7 min. Read

UnitedHealth founder’s senior care SPAC. $620M in funding

Welcome back to E&O Mondays, the free newsletter from Exits & Outcomes.

 E&O Mondays.

In this issue:

  • E&O found more than $620 million in announced (and unannounced) funding (equity deals and debt financing) across more than two dozen deals for the week of December 7, 2020.
  • I also checked back in on the SPAC that the founder and former CEO of UnitedHealth created. (It’s targeting the senior market and two ex-Livongans are on the team.)
  • Plus: The long-awaited answer to last week’s Health Tech Trivia Challenge along with the three readers who got it right…

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A few details on the $360M senior care-focused SPAC led by UnitedHealth’s founder and ex-CEO

News broke last month that a new SPAC, named Senior Connect Acquisition Corp. (a SPAC named SCAC, as it happens), was helmed by Richard Burke, the founder and former CEO and chairman of UnitedHealth and was looking to take a senior-focused company (or group of companies) public.

What hasn’t been reported yet is how this SPAC was originally positioned. By comparing its original prospectus ($350 million) to its most recent one today ($360 million), you might get a better sense of where the blank check company will make its move.

Interestingly, the SPAC was originally named Health Connect Acquisition Corp. It follows, then, that the SPAC was planning to focus its “search on businesses in the healthcare industry.” In the second and third iterations of the SPAC’s proposed offering document, however, it changed its name and it changed its focus: “We intend to focus our search on businesses serving the senior market or capable of being repositioned to do so.”

Interestingly, the original team did not include Steven Schwartz, who is now the SPAC’s EVP of M&A. Before this, he spent four years as the SVP of business and corporate development at Livongo. He was Livongo’s lead on M&A and played a role in the company’s $18.5 billion merger with Teladoc.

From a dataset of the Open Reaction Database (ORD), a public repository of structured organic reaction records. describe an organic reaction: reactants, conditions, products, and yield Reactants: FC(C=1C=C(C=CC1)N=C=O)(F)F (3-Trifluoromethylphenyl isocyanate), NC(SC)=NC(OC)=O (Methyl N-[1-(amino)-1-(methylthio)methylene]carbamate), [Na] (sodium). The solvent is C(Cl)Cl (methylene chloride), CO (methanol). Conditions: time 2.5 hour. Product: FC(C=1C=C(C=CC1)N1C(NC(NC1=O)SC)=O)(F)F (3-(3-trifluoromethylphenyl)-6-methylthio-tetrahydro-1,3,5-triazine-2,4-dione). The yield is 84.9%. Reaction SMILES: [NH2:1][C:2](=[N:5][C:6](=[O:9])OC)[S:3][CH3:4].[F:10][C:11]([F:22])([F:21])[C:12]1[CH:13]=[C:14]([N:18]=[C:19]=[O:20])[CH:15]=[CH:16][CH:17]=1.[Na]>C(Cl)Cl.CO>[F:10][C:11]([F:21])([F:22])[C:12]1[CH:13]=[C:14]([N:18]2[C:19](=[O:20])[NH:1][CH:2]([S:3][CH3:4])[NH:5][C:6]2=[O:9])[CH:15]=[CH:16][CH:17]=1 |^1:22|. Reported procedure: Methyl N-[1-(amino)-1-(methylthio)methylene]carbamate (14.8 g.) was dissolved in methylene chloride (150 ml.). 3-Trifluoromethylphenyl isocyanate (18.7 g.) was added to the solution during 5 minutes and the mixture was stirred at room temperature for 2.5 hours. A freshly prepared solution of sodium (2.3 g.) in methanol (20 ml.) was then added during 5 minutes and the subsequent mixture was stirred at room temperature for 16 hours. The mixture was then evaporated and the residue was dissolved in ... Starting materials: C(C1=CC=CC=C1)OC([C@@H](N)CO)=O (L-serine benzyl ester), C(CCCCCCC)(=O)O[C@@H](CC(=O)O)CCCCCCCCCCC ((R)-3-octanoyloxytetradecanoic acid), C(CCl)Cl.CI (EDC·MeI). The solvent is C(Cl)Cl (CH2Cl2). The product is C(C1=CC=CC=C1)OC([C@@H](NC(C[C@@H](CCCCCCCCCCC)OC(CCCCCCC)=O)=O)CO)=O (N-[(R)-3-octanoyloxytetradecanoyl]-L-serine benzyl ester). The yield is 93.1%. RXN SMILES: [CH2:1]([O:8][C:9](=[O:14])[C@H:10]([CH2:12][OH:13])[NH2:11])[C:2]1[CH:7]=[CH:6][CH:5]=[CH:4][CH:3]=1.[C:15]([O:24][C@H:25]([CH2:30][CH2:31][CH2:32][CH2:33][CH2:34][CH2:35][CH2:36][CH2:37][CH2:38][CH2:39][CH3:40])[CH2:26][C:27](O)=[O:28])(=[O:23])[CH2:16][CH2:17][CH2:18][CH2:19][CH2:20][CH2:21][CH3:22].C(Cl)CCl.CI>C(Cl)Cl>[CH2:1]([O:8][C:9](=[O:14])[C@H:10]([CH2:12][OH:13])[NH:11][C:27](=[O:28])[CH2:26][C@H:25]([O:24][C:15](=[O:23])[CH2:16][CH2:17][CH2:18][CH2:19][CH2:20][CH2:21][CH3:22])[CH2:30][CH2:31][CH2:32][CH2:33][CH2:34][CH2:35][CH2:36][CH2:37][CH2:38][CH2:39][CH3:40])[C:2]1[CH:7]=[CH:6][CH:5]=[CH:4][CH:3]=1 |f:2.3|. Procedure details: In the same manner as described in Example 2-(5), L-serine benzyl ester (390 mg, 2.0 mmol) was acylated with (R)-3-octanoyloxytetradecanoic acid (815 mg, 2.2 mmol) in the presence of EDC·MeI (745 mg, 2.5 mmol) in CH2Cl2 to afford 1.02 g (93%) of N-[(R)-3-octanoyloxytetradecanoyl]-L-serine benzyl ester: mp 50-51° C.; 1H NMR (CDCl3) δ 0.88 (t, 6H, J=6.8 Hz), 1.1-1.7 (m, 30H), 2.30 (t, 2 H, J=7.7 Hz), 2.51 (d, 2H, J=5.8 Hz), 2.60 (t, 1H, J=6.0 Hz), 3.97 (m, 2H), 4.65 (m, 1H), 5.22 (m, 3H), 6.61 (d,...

However, this SPAC has always had a tie to Livongo since one of its board of directors is Lee Shapiro, who served as Livongo’s CFO.

While the name of the SPAC (and how it described its target market) shifted from its initial iteration, the specifics of its focus areas haven’t changed all that much. The five areas of interest have always been social determinants of health (SDOH), senior lifestyle, home-based services, health platforms, and financial and legacy services.

The newer filings do add a few details to these sections, however, which might indicate they are especially important to the SPAC’s future strategy.

To the SDOH section, the SCAC SPAC added:

“We believe new platforms and technologies for helping seniors stay meaningfully engaged and connected with others will help mitigate declining mental health associated with loneliness.”

To the list of home-based services, it added: “nutrition, personal hygiene, medication management.”

Read the most recent SCAC SPAC prospectus filing in-full here.

This week’s health tech financing deals

The biggest round of digital health funding this week went to Cityblock Health, which is a healthcare provider that focuses on lower-income communities. It raised a $160 million Series C round that valued it at more than $1 billion. New backer General Catalyst led while Wellington Management contributed. Return backers like Kinnevik AB, Maverick Ventures, Thrive Capital, and Redpoint Ventures chipped in too. Cityblock has now raised $300 million.